Many people take precautions to ensure their identity is safe, such as shredding documents that contain important information when it is no longer needed, password protecting online accounts and taking care to protect transactions involving credit cards. However, sometimes an emergency occurs that no one can control. Such an event happened in December in Warren County, Iowa, reported the Insurance Journal. Around 3,000 people were told their information was potentially compromised after a fire in a human services office occurred, and wind scattered documents. Though the service area manager for the state Department of Human Services believes it is not a serious issue, everyone has been notified just in case. When an individual believes their identity has been compromised, often by either noticing odd charges on their accounts or being contacted by debt collectors, one of the first steps they should take is to contact one of the three major credit report services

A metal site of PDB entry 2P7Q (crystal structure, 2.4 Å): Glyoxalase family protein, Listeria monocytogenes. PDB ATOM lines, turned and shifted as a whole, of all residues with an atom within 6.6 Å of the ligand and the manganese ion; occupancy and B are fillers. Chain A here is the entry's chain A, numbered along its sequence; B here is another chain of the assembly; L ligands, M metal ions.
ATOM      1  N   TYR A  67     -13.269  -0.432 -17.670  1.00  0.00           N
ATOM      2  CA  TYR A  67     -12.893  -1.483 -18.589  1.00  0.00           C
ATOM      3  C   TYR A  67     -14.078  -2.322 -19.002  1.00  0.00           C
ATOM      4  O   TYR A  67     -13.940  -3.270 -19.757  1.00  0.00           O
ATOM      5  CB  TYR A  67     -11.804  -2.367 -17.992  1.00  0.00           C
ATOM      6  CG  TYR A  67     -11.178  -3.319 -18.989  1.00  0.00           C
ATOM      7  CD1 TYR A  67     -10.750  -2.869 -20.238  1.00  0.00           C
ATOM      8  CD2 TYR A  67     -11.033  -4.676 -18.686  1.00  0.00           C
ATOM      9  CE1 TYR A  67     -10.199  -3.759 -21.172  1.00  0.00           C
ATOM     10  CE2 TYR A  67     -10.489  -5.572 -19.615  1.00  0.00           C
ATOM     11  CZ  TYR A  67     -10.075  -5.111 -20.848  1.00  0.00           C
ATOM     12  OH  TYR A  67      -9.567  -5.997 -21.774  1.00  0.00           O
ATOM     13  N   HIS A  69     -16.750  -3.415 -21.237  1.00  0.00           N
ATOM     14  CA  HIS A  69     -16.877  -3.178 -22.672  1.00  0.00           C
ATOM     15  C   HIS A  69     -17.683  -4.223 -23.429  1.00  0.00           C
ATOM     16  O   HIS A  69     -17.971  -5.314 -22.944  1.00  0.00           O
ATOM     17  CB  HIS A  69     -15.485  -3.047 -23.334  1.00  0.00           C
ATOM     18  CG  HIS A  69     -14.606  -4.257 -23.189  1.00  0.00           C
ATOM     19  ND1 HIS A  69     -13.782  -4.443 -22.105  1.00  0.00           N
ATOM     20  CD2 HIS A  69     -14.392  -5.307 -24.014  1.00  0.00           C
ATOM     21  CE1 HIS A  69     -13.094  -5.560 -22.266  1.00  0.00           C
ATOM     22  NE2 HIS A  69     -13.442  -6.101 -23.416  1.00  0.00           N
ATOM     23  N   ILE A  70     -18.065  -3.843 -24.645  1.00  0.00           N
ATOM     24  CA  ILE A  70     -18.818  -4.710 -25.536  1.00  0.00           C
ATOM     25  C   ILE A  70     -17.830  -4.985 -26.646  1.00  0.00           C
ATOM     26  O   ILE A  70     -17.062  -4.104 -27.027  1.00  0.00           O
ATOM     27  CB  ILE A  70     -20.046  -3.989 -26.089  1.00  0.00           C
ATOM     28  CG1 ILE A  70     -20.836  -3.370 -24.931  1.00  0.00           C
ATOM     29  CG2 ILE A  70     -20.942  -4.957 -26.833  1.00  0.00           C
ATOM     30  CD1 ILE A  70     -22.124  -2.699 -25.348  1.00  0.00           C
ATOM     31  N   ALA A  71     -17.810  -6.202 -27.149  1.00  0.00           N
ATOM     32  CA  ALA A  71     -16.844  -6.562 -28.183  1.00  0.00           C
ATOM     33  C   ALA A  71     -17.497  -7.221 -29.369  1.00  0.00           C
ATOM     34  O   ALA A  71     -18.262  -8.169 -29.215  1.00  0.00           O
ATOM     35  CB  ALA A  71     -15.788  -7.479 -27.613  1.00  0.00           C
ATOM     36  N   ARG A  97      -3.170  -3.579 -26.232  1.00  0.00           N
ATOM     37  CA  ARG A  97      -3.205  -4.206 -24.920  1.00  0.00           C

- Experian, TransUnion or Equifax. According to the Equifax website, once a consumer places a fraud alert on their credit file, it extends to the other two agencies. The source said that taking this measure would tell lenders when someone is trying to open a line of credit on this account that they should verify the identity of the person. This would not only benefit the consumer, but also the lender, who probably would not recover a fraudulently loaned sum.